Evolving a Virus-Like Capsid from a Bacterial Protein

06/11/2021

A protein shell naturally occurring in bacteria evolves into a protein container that can encapsulate RNA.

In a directed evolution experiment, scientists evolved a protein shell naturally occurring in bacteria (top left) into a protein container (bottom right) that can encapsulate RNA, mimicking a genome packaging mechanism used by viruses. [From Tetter, et al. 2021. Evolution of a virus-like architecture and packaging mechanism in a repurposed bacterial protein. Science, 372 (6547), 1220-1224. Reprinted with permission from AAAS.]

Using directed evolution, an international team of scientists have converted a bacterial enzyme into an artificial protein shell that encapsulates the enzyme’s own encoding RNA. Such capsids have previously only been seen in viruses, which use them as part of their replication machinery. Understanding how viral capsids evolved as a system for infecting cells with viral genetic material may help researchers design novel delivery mechanisms for gene therapies.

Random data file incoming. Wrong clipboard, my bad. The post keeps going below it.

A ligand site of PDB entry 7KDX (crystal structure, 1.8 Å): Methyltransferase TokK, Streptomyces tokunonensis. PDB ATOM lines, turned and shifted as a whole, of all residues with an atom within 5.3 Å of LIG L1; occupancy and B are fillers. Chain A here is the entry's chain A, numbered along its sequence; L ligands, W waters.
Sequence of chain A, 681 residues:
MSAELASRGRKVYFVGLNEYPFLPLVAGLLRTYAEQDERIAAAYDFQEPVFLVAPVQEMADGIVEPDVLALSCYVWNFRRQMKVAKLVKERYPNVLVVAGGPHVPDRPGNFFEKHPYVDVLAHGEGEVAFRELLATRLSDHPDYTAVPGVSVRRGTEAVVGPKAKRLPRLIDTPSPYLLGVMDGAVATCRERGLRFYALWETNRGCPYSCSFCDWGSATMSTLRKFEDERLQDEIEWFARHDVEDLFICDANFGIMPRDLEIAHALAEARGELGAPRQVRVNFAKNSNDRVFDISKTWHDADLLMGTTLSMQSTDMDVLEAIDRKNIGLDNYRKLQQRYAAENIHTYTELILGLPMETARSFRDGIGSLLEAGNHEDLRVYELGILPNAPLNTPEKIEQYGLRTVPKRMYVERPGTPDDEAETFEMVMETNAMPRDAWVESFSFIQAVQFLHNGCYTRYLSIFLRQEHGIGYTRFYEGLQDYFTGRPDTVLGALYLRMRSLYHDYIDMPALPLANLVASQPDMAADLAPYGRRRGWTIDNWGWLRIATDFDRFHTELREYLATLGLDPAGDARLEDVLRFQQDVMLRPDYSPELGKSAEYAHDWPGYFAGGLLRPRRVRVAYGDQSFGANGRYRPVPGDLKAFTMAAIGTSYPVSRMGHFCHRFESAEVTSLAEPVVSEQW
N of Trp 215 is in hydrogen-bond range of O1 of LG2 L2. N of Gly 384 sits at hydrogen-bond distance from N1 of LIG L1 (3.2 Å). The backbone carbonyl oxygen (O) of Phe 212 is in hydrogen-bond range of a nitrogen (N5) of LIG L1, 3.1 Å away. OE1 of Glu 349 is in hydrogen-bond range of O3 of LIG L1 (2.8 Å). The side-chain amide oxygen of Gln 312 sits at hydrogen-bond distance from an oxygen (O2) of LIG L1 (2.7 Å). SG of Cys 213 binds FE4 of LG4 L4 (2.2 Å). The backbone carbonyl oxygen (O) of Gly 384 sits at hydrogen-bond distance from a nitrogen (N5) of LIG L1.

The team of scientists investigated the evolutionary history of how viruses build a protein capsid to protect their genetic material. Then they engineered an artificial capsid evolution system that started with a nucleocapsid derived from Aquifex aeolicus lumazine synthase, a bacterial enzyme that naturally forms 60-subunit nanocontainers. During artificial evolution, the nucleocapsid underwent a series of structural modifications, becoming much larger and more efficient at RNA uptake.

Among other techniques, the researchers used X-ray footprinting at the X-ray Footprinting of Biological Materials (XFP) beamline at the National Synchrotron Light Source II (NSLS-II), which enabled a view inside the evolved capsids and insight into how they encapsidate RNA. The XFP beamline operates in close association with the BER-supported Center for BioMolecular Structure.

References

Tetter, et al. 2021. Evolution of a virus-like architecture and packaging mechanism in a repurposed bacterial protein. Science, 372 (6547), 1220-1224. [DOI: 10.1126/science.abg2822]